The information below will soon be added to Chapter 11 (Special Topics: Illness, Disability and Sexuality) in my textbook "Sexuality Concepts for Social Workers."
Cancer patients and their significant others would undeniably benefit from counseling and comprehensive discourse pertaining to the challenges facing their sexuality. To meet these important needs, there exists a variety of curriculum available for social workers and health care professionals to utilize. The ALARM, PLEASURE, PLISSIT, and BETTER educational models can all be extremely useful to health care providers when confronted with the sexual health concerns of their patients.
It's finally available! If you found the information in my sexuality blog posts interesting and informative, you'll love having access to all the important and relevant sexuality research and information contained in my textbook!
Here's the link that will show you how to get a free preview of our textbook. You can also order a copy for yourself, or adopt it for a class you teach:
This is how Cognella describes our book:
A comprehensive framework for understanding human sexuality
Sexualityis an essential aspect of being human and contributes to the development of our identity throughout our lives. As a construct, sexuality is not easily defined. What do you think when you hearthe word sex? If “intercourse” is the first thing you think of, congratulations, you’re among the norm. Human sexuality, however, is far more than simply a physical thing. Although it canbe physical, it is also mental, emotional, relational, biological, spiritual,cultural, and psychological.
A good sexuality policy for retirement and
assisted living facilities espouses the ideal that all people, of all ages,
deserve and are entitled to a superior quality of life. Creation of a sexuality policy which
gives sanction to sexual expression, while taking into consideration the
realities of residents with different levels of cognitive and physical impairment,
would achieve such an ideal. In our society sex and desire are falsely believed to be
solely the realm of the young and able.
What exactly is premenstrual syndrome?A syndrome is a group of symptoms that
occur together, and in the case of PMS those symptoms are in relation to the female
menstrual cycle. With PMS, physical symptoms may include cramps, dizziness,
backache, fatigue, nausea, a tingling in the extremities, abdominal bloating, breast
tenderness, breast swelling, change in appetite, thirst, edema, and increased body weight.
Psychoemotional symptoms may include anxiety, tension, irritability, depression, mood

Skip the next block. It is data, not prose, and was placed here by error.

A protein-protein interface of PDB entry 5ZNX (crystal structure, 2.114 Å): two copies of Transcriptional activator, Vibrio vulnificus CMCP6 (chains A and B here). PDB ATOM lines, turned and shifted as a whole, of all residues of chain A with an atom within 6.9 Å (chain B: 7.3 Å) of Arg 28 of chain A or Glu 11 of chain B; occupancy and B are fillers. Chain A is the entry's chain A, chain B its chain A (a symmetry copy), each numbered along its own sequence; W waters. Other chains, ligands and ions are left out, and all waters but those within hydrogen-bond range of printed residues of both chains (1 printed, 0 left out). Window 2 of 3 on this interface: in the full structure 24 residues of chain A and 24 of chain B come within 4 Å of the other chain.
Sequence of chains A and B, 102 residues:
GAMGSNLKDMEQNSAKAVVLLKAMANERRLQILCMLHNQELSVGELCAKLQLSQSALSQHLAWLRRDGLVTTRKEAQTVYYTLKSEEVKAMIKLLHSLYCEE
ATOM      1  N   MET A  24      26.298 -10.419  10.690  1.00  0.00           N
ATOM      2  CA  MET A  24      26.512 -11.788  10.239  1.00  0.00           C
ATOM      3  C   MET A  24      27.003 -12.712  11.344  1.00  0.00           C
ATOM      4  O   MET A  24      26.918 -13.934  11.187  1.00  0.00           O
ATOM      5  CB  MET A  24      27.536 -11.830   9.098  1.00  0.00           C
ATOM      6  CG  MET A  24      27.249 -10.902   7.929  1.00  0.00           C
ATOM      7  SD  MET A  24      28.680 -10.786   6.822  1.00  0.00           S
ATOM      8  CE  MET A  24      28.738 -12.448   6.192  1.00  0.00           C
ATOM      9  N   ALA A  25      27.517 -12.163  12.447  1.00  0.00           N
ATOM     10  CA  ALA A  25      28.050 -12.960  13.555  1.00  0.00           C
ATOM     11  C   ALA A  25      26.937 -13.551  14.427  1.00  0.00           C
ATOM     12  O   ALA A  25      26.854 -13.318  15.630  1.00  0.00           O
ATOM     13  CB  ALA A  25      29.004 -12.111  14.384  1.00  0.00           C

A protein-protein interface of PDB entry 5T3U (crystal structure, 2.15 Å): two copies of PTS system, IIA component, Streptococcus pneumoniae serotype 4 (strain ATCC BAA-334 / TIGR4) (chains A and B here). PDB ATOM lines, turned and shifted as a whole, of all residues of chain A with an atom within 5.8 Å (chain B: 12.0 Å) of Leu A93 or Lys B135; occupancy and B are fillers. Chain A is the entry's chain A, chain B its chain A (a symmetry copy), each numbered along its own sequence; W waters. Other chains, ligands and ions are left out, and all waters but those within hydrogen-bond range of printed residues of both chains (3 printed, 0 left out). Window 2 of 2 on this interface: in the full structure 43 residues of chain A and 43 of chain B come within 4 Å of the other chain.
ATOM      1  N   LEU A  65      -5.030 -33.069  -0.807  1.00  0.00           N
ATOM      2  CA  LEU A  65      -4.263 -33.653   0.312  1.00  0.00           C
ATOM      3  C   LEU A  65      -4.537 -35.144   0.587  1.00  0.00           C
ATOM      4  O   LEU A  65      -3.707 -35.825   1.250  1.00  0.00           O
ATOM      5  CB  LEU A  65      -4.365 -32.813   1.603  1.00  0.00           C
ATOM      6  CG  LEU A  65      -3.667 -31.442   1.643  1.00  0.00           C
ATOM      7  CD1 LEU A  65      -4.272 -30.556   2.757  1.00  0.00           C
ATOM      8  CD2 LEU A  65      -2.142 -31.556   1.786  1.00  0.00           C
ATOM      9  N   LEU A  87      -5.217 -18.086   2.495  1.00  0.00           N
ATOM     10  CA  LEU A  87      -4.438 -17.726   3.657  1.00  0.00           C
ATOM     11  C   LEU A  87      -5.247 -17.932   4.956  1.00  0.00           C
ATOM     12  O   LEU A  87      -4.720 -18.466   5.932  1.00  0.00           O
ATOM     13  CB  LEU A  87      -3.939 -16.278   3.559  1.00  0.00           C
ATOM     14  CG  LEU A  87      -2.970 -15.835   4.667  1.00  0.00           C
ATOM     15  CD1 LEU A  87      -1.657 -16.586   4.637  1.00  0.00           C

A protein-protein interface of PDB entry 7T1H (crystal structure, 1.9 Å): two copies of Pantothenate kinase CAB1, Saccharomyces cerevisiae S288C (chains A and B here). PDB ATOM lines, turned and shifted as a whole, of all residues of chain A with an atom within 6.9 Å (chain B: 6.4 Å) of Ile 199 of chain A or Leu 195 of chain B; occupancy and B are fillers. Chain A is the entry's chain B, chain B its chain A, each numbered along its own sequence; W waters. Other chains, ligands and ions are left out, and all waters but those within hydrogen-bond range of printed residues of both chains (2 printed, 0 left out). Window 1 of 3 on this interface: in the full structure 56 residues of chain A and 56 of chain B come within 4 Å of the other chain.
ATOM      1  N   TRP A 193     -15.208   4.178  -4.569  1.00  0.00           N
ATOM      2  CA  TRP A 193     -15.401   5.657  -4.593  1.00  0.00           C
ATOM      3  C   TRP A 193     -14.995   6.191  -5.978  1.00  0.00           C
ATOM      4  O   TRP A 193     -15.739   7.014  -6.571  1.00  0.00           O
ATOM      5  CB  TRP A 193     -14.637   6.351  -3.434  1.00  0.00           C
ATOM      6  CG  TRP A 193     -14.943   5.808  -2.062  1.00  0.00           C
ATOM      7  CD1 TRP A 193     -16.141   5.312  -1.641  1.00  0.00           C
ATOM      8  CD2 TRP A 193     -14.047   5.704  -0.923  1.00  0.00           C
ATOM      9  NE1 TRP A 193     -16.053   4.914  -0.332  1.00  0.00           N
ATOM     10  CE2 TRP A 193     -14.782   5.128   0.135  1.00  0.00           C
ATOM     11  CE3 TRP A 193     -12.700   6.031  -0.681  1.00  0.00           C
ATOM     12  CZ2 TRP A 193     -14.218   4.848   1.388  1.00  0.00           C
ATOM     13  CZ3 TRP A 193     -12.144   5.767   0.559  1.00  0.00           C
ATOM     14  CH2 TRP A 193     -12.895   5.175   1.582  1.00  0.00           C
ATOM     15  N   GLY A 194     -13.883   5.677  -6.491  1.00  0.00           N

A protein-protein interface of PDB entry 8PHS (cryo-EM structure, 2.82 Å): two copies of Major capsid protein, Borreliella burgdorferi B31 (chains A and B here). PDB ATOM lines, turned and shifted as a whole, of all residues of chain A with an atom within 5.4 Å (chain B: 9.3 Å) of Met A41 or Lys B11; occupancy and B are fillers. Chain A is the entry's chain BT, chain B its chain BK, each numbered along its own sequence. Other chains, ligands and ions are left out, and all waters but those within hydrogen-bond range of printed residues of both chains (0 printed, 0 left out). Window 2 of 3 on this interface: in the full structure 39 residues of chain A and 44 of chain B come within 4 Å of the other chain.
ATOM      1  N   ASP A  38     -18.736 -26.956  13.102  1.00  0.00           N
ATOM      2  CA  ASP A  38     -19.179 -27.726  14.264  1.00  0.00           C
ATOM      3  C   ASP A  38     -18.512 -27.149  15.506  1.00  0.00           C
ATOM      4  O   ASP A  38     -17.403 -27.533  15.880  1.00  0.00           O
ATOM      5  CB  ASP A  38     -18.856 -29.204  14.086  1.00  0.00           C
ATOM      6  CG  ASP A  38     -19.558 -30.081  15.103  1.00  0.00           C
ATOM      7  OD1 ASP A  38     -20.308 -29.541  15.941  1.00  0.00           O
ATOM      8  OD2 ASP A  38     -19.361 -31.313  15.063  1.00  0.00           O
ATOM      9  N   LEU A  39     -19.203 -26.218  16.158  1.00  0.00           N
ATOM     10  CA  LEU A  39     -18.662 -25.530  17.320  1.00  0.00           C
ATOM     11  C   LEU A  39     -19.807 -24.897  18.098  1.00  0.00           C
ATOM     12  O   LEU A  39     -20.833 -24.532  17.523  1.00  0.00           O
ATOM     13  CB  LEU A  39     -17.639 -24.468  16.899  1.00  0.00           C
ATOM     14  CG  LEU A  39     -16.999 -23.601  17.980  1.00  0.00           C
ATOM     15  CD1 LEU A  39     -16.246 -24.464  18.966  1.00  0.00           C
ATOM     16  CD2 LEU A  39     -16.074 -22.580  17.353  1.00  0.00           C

swings, crying spells, decreased interest, insomnia, feeling out of control, and an
Question: Is Frigidity Real?
A little background about the word “FRIGID”
Before I get into whether the condition of frigidity is real or not, it’s important to inform that the word “frigidity” is an
outdated, sexist term. There was a
time in most world societies (not that long ago to be honest) that women were
more likely to be seen as domestic livestock, as being voiceless, powerless and
inherently inferior to men. Their
husbands and boyfriends expected them to demonstrate their appreciation for
everything a man provided for them, by enthusiastically, passionately having
sex with them whenever it was required.
there are a variety of hormones pumping through the veins of males and females
at any given time, let’s keep it simple and focus on the major classifications
of the hormones involved in sexual differentiation: Androgens and
estrogens. Androgensis the generic term for the
hormones that promote the development and functioning of the male reproductive
system. Estrogensis the generic term for the
hormones that stimulate functioning and maturation of the female reproductive
is important to know that in most cases, STIs (sexually transmitted infections)
do not cause any outwardly noticeable symptoms. It is common for a STI to go unnoticed for years before
exhibiting any noticeable symptoms; whereas internally, it may be wreaking
havoc on one’s reproductive system and/or other organs. Infections are only called diseases
when they cause symptoms. This is
why STDs are also referred to as “sexually transmitted infections.”
Nearly half of all sexually active
people will be infected with some kind of STI during their lifetime.